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Building will boost education and human services at USU

Three years ago, Areon wanted a job, but she wasn’t sure she could ever keep one. “I have high functioning autism,” she said. “While I have a good brain on me, I’m not very good socially, and I have anxiety.”
Sara Menlove Doutre had a very different background: a degree in special education, a master’s in education policy studies, a family. But her family experienced some added stress when her daughter, Daisy, lost her hearing at age two.
Both Sara and Areon were able to receive services through the Emma Eccles Jones College of Education and Human Services at Utah State University—and those services came from specialists in more than one field. But Doutre wondered if her experience was just a small taste of what is possible.
Jared Schultz, associate dean of clinical education and community outreach, had the same thought. What would happen if professionals from many disciplines came together, not just to address one problem, but to help the people they serve enjoy a better, more well-rounded quality of life? And what if the graduate students who worked under that hands-on model carried those leadership experiences with them into their fields?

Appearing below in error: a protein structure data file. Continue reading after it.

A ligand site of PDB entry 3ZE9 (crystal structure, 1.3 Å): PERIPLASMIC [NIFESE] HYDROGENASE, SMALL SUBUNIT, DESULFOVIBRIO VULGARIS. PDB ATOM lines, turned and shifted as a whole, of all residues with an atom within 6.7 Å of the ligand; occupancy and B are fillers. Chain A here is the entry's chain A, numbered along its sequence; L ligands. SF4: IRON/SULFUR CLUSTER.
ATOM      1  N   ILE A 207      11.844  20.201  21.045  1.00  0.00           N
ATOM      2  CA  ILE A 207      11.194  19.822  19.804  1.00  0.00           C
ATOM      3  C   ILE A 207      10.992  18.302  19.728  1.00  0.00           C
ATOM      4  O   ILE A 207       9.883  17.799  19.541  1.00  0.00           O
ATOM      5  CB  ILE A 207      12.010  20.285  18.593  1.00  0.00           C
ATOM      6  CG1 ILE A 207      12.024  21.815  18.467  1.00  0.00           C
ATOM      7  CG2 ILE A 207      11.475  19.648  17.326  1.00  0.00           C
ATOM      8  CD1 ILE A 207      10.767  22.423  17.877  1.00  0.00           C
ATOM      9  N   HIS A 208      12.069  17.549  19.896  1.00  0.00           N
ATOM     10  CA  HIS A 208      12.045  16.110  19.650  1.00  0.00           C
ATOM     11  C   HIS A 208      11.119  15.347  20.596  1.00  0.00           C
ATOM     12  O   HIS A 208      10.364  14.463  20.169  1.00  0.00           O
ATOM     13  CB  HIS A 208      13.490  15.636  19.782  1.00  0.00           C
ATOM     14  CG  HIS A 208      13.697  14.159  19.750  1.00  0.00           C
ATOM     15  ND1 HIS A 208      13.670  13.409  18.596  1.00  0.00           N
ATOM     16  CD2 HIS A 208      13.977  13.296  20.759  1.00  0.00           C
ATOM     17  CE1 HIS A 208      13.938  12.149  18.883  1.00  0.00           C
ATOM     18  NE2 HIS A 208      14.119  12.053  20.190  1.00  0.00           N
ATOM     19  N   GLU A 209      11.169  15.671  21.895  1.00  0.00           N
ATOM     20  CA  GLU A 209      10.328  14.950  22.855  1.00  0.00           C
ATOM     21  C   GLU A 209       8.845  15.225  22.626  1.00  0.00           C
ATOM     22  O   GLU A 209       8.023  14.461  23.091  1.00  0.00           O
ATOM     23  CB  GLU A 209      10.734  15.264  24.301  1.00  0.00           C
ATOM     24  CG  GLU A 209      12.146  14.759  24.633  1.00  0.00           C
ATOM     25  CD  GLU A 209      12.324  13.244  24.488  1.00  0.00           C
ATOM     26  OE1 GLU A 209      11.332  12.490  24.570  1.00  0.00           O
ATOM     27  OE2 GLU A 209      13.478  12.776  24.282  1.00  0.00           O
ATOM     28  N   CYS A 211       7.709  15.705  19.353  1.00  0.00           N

Read more on the EEJ Ed Notes blog.

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EEJ CEHS Senator Shelby Clayson

shelby clayson

My name is Shelby Clayson; I have the privilege of being the 2014-2015 Education and Human Services Senator. I plan to reach new heights for our college in this next year. The Education Council’s goals are to provide opportunities for students to find involvement, research, and academic opportunities, while continually striving to build unity throughout our diverse departments. We would love to answer any questions or hear new ideas to improve as a college, please feel free to email me at:

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